Achievements and challenges of the expanded immunization program in the Americas

María Teresa Valenzuela B, Miguel O'Ryan G.

Research output: Contribution to journalArticlepeer-review

5 Scopus citations


The Expanded Program on Immunization (EPI) was initiated in 1974 in The Americas, based on the WHA 2757 resolution passed by the World Assembly of Health. Its purpose was to improve immunization coverage and to decrease morbidity and mortality caused by vaccine preventable diseases through vaccination. Specific goals were to eradicate in determined time periods poliomyelitis, measles, neonatal tetanus, to eliminate tuberculous meningitis in children four years and younger, diphtheria, and tetanus. This article presents up to date information on vaccination coverage trends between 1990 and 1998 in 13 countries of the American Region, briefly describes implementation of surveillance programs required for appropriate monitoring of vaccine impact, and discusses the changes observed in morbidity attributable to vaccine preventable disease in these countries during four periods, 1968 before the existence of EPI, 1978, four years after its introduction, 1988 and 1998. Although much remains to be done, the impact of EPI in the Americas has been outstanding in decreasing morbidity caused by vaccine preventable diseases.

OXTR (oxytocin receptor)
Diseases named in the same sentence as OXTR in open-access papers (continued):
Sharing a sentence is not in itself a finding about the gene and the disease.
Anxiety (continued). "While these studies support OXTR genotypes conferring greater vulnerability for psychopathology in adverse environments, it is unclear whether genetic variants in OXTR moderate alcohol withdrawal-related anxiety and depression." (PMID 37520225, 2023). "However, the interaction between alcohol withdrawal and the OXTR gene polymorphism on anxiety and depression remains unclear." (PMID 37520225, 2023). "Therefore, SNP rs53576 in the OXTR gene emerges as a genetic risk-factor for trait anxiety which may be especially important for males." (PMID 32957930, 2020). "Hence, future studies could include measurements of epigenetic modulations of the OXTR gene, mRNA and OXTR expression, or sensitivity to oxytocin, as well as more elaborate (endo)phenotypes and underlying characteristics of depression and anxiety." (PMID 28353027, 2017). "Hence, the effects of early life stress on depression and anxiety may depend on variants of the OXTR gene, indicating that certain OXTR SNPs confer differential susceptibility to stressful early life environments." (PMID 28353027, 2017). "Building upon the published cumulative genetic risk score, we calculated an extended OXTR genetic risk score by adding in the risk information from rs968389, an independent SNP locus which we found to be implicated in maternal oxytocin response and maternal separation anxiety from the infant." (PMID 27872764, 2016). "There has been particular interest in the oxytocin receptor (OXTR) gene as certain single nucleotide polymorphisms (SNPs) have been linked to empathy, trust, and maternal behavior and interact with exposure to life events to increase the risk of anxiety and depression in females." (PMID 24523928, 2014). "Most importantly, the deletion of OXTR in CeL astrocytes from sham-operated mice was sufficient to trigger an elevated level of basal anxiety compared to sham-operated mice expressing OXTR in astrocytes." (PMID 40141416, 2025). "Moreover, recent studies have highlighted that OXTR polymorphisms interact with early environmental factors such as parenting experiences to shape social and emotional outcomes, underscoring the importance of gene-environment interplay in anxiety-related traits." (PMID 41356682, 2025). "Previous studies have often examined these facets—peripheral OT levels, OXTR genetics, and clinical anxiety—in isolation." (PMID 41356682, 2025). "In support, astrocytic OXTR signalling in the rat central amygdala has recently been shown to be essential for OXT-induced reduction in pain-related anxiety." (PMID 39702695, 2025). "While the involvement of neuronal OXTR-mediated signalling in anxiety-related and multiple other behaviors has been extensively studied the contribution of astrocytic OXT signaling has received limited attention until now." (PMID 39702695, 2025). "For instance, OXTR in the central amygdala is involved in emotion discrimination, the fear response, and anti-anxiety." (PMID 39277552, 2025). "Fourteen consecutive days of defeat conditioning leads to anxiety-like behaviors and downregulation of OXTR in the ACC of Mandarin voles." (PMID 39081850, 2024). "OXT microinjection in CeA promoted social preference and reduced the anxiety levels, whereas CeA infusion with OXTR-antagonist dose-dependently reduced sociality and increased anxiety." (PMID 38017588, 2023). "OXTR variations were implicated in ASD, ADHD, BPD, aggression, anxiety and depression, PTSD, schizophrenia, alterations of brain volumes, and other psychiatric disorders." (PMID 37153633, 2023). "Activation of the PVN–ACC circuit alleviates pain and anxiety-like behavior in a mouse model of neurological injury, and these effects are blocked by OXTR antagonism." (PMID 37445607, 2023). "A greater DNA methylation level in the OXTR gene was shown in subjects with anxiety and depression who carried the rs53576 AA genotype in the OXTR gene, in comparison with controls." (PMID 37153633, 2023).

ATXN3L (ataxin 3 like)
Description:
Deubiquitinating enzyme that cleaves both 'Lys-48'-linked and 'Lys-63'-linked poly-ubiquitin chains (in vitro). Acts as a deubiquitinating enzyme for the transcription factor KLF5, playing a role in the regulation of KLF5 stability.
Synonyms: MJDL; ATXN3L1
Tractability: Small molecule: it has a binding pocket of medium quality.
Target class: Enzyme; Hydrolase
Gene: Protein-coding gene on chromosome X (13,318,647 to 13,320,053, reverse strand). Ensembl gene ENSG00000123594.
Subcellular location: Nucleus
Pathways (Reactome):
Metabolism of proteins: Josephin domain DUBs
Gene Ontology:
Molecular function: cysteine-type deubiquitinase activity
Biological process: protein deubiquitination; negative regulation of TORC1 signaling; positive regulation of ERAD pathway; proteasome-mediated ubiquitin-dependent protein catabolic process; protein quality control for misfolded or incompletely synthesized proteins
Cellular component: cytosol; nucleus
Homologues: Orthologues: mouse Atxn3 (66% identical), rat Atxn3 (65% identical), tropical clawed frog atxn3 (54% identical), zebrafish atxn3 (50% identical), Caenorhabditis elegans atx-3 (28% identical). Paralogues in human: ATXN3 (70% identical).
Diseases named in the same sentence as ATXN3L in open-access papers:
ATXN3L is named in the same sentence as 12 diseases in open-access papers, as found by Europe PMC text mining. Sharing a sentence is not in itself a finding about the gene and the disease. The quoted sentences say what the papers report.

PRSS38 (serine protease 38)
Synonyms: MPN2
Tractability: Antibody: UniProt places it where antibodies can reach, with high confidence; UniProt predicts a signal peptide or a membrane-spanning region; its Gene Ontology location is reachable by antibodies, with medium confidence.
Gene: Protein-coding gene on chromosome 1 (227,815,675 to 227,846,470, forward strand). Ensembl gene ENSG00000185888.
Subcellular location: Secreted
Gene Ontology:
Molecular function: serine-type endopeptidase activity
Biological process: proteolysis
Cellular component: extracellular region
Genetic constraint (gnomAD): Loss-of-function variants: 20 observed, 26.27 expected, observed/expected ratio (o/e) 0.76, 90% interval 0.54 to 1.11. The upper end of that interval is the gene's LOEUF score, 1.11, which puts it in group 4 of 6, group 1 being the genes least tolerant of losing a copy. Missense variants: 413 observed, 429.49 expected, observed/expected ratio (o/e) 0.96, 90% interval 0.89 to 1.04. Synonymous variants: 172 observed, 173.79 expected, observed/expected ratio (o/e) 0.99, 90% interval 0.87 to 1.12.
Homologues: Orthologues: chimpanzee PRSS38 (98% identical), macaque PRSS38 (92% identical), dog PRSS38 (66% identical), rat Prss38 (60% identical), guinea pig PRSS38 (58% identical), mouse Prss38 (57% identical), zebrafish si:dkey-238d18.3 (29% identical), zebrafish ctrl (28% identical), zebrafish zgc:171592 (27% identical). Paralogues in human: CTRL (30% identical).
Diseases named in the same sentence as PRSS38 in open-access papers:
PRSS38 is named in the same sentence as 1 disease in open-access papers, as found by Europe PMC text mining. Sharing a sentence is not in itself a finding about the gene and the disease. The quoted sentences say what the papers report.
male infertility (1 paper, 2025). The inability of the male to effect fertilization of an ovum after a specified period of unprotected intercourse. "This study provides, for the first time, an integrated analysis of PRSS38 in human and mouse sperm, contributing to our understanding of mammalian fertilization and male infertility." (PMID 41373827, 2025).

Original languageAmerican English
Pages (from-to)911-922
Number of pages12
JournalRevista Medica de Chile
Issue number8
StatePublished - 1 Aug 2000
Externally publishedYes


  • Communicable diseases
  • Immunization programs
  • Vaccines

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